If you have not heard the music of Jinja Safari, their name may conjure an image of wild African plains. A listen to their first two EPs, Jinja Safari and Mermaids & Other Sirens, would further suggest a band influenced by the sounds of distance shores.
But while the Sydney-based five-piece were gaining notoriety as a memorable live act and having their fusion of tribal rhythms, folk and pop played on national radio, its principal songwriters felt they needed further education in the sounds of their namesake – the city of Jinja, Uganda.
So singer Marcus Azon and keyboardist Cameron “Pepa” Knight embarked on information-gathering sojourns to the far corners of the globe, to bring an authenticity to their music.
“Marcus went to Uganda and I went to India,” Knight says. “But last year we toured all around the world and we did a lot of writing together and got some ideas, and wrote songs on flights. It was nice to be multi-tasking on those trips. We took over these little recording devices that we could record samples with – anything that we were inspired by there. Some of the songs on the album have those samples in them. It was cool to be able to use a drum beat from a dholak player in the Himalayas or some chanting from Uganda.”
The sounds of their travels permeate the 12 impressive tracks of their self-titled debut record. Perhaps unavoidably, given the record’s influence, it echoes of Paul Simon’s Graceland. The kinetic, layered and lush songs on Jinja Safari are alive with percussive energy. And the album’s finale, Bay of Fires, might create numerous images in the mind’s eye of the listener, but it holds a very specific memory for Knight.
“There’s a sample at the very end of the album that was recorded sitting behind the Taj Mahal in India, as the sun was rising,” Knight explains. “The Islamic call to prayer was travelling over the Yamuna River and it was such a beautiful and eerie experience. I took it home, warped it, looped it, and put chords under it. I remember listening to this on repeat for over an hour in the studio and it put me in a really peaceful meditative trance.”
Knight now feels Jinja Safari have the authority to carry their African-inspired band name. “We’ve been so inspired by world music, so to be there and see it all felt a bit more organic than a bunch of white guys just trying to write Afro-pop tunes,” he laughs.
The Islamic call to prayer was travelling over the Yamuna River and it was such a beautiful and eerie experience. I took it home, warped it, looped it, and put chords under it. I remember listening to this on repeat for over an hour in the studio and it put me in a really peaceful meditative trance.
When the keyboardist travelled to India, he hoped to find both musicians to learn from and authentic instruments to bring home. “Every place I went to in India I tried to find musicians that I could hang out with,” Knight says. “The sitar that I’m using on this [upcoming] tour I picked up in a place called Udaipur in India. I bought that from my sitar teacher, I was there for about a week and he taught me every day. I’m still not very good – if he saw us live I don’t think he would be impressed.”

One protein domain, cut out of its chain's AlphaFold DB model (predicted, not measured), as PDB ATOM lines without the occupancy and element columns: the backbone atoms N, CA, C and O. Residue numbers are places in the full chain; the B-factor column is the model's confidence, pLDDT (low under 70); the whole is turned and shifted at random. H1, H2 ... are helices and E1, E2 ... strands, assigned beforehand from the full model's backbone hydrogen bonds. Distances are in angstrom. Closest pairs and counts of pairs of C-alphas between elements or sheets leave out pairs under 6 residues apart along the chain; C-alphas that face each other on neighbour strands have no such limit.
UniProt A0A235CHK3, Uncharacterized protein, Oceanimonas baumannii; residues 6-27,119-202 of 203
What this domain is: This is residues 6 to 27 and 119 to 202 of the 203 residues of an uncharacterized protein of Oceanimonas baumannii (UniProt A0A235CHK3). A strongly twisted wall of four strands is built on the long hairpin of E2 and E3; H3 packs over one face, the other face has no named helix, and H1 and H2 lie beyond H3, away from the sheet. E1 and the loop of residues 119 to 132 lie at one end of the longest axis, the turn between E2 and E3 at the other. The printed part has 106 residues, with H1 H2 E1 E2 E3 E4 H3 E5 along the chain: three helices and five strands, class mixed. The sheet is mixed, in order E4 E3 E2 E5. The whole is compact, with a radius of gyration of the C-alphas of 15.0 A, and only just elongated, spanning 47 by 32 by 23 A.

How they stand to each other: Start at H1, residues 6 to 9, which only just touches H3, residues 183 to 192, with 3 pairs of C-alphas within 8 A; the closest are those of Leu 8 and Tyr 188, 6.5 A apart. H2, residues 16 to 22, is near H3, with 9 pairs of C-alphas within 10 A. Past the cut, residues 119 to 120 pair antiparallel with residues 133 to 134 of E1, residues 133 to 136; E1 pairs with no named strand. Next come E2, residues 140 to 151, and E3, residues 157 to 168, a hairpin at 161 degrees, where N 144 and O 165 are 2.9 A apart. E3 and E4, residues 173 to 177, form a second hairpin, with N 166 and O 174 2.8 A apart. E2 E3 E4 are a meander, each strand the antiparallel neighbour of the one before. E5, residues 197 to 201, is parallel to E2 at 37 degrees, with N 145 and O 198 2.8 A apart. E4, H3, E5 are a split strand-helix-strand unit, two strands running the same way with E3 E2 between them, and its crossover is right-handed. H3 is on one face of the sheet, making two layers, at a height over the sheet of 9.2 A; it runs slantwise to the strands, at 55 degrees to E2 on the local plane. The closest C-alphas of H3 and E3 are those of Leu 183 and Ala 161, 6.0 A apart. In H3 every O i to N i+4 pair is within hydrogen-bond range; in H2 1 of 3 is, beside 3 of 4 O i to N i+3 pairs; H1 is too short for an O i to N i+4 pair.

But what Knight heard in their native songs has translated into Jinja Safari’s material. “Indian music is all about the melody and the rhythm – you rarely hear chord changes in their traditional music,” he says. “I got obsessed with that – how they have these complicated rhythms and these scales that are not even heard of in the Western world. That was really inspiring.”
Jinja Safari, which also includes drummer Jacob Borg, bassist Joe Citizen and Alister Roach on percussion, have experienced a very steep rise in popularity. The band’s genesis came from a chance meeting between Knight and Azon in 2010.
“We were at a beach party at Crescent Head and I gave Marcus a demo CD of some solo songs I was working on at the time,” Knight recalls. “Within a few weeks Marcus sent me an email and asked if we wanted to do some writing together. He came over and we jammed out some stuff. It was really fast after that – we uploaded one song on to the internet and then our manager, who we have now, heard it and put the song on to Triple J and it took off from there.”
While the group has handled its fame – including extensive touring in Europe and America – they were thrown in the deep end. “It was a big learning curve,” Knight says. “Jacob and I were always in a band together, since we were 12, but it was strange to be a part of something that was so exciting and moving so fast. We did our first [public] show on the main stage of Splendour In The Grass [in Byron Bay].”
While every member has contributed to the final sound of Jinja Safari, Knight was also the record’s producer. He admits that this adds to his sense of responsibility.
“I guess there’s a bit more pressure doing the production and piecing the music together,” Knight says. “But at the same time, it’s what I love doing and it’s nice to have creative control where you can just do whatever you want.”
As for what direction the band’s pop music could move in from here, Knight is as in the dark as his audience.
“We always seem to break our rules when it comes to songwriting,” Knight says. “We wanted to write Simon and Garfunkel-style folk songs at the start. But now we might write some hardcore, heavy metal songs or some soft, ballady kids songs. Who knows?”